Anhumas is a Brazilian municipality in the southern region of the state of São Paulo. Situated at 422 m above sea level, Anhumas is 500 km from the city of São Paulo. It covers an area of 321.732 km², and as of the 2010 census had a population 3,738.
The beginnings of the town can be traced back to 1875 when the Sorocabana Railroad opened up the region bounded by the Anhumas, Paranapanema, Peixe, and Aguapeí rivers. Initially, it was only a tiny village serving two farms which between them covered 30,000 acres. With the influx of immigrants, Anhumas had grown to 120 households by 1928 with 500 farmers working the surrounding land which was planted with 4,000,000 coffee trees. At that time, the town was under the governance of the municipality of Presidente Prudente.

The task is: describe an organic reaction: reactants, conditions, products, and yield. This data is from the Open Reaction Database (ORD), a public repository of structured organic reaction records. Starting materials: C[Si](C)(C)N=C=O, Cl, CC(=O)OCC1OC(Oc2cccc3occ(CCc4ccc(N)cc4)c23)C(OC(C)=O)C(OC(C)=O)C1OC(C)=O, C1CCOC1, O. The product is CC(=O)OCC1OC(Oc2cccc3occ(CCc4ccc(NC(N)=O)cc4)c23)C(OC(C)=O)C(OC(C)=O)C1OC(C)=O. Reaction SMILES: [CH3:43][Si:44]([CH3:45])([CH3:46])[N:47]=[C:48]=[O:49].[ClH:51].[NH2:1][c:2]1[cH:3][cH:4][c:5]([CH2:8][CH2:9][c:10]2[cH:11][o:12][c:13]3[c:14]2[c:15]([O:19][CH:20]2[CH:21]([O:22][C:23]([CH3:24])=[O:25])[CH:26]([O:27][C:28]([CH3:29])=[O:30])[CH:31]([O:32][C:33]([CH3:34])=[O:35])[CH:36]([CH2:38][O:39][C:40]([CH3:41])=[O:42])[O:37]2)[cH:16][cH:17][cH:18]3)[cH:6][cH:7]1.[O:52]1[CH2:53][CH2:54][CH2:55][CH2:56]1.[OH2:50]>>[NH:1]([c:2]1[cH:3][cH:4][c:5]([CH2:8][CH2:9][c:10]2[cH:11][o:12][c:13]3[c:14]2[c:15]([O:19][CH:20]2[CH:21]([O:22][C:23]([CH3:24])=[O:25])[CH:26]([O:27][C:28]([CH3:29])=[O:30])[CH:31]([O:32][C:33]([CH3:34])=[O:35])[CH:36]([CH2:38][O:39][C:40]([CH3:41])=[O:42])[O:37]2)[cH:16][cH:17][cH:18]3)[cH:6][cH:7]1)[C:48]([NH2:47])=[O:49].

Until 1938, when the first wooden house was built, all the town's buildings were made from mudbricks, including its first chapel, which was built in 1921 and serviced by visiting priests. The town received its own parish and resident priest in 1936. The cornerstone for the parish church, dedicated to Santa Luzia, was laid in 1941. The church was completed in 1953, the same year in which Anhumas was granted status as an independent municipality.
Geography and demography
Anhumas lies in the Mata Atlântica, a biome with a subtropical climate and characterised by moist broadleaf forests. The population of Anhumas had reached its height in 1950 when the town had 8,843 inhabitants. However its population fell over the ensuing years. By 1960 the population was 6,668; by 1980 it was 3,242. The estimated population in 2013 was 3,941. Its economy remains largely agriculture-based.
- Official website (Portuguese)